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Friday, December 04, 2020

Explained: Why Maharashtra ministers wore black bands last Sunday

The Maharashtra government has asked its ministers to wear black bands on November 1 to support the Marathi-speaking people living in border areas of Karnataka and Maharashtra.

Written by Manoj Dattatrye More , Edited by Explained Desk | Pune | Updated: November 6, 2020 12:52:06 pm
Chief Minister Uddhav Thackeray (Express photo by Nirmal Harindran/File)

The Maharashtra government led by Chief Minister Uddhav Thackeray has taken a first of its kind step which has “energised” Marathi speaking people living in border areas of Maharashtra and Karnataka. It has asked all its ministers to wear black bands on November 1 to support the Marathi-speaking people living in border areas of Karnataka and Maharashtra.

The state government’s open support by way of ministers wearing black bands has drawn praise from Marathi-speaking people in the border areas and flak from Action Committee of Kannadiga Organisation. Activists of Maharashtra Ekikaran Samiti, which has been spearheading the agitation of Marathi-speaking people for decades, say while the Maharashtra governments earlier gave muted support by merely passing resolution in state assembly expressing support, this time it will be actually participating in the protests.

The state cabinet earlier this week took the “major” step of asking all ministers to work wearing black bands on the Black Day observed in disputed borders areas. PWD Minister Eknath Shinde, who is a Shiv Sena leader, moved the resolution which was seconded by minister Chhagan Bhujbal, an NCP leader. State NCP chief Jayant Patil reasoned that the “major step” was necessary in view of the injustice being meted out to the Marathi speaking people in disputed areas. “All ministers wherever they are will wear black bands to express support to our Marathi brethren in border areas,” he said.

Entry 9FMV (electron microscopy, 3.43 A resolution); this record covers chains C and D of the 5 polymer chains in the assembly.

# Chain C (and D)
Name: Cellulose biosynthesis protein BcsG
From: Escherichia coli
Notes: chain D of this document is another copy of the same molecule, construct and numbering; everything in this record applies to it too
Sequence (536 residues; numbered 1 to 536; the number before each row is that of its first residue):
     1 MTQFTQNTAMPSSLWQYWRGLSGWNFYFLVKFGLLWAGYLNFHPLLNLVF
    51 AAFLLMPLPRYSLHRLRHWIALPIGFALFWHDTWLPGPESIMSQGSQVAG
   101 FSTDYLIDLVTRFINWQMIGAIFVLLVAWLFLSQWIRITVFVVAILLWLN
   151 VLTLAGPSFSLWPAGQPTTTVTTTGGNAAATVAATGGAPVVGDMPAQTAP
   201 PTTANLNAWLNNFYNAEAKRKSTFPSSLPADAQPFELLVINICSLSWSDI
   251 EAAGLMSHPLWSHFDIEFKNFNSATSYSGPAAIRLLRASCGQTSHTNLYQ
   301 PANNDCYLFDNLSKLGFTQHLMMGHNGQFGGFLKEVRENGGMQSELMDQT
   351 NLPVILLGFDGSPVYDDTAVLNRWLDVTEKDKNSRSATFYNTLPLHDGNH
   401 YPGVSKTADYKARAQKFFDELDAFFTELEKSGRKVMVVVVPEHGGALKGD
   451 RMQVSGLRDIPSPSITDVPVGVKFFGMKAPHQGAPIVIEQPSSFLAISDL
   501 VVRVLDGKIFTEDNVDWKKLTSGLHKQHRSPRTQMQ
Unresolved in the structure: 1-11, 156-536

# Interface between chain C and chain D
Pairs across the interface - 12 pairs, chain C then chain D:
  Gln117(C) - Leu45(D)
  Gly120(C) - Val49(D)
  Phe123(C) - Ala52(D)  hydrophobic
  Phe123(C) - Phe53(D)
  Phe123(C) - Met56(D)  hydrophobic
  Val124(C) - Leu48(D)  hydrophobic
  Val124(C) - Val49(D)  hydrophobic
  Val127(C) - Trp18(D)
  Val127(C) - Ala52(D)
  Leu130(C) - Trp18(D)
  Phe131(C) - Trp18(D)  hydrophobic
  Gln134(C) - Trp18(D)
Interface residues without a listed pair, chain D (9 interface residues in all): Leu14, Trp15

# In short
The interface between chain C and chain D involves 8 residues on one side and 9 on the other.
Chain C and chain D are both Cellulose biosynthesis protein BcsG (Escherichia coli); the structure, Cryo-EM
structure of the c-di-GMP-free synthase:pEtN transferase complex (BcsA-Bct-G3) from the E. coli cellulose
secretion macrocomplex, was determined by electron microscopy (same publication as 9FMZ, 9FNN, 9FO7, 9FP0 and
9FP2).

Why November 1?

On November 1, 1960, Karnataka state came into being. While Kannadigas celebrate the state’s formation day as Rajyotsav, Marathi-speaking people stage protests seeking “freedom from Karnataka.” Since November 1, 1956, Marathi-speaking people living in Maharashtra-Karnataka border areas have been observing the day as Black Day. “It was in January 1956, after the report of the Reorganisation of States Commission, that it was decided to merge Belgaum and 10 talukas of Bombay Presidency into the then Mysore state. Later, these talukas became part of Karnataka,” recalled Prof Anand Menase.

Therefore every November 1, rallies are carried out and protests are organised in these 10 talukas by Marathi-speaking people. People wear black bands on their arms and place black flags on their vehicles. To counter the Marathi-speaking people’s protests, Karnataka government machinery organises “rallies with gusto” to celebrate the state’s formation day on November 1. The Karnataka government has also changed the name of Belgaum to Belgavi, though the Maharashtra government still prefers to call it Belgaum.

Grievances against Karnataka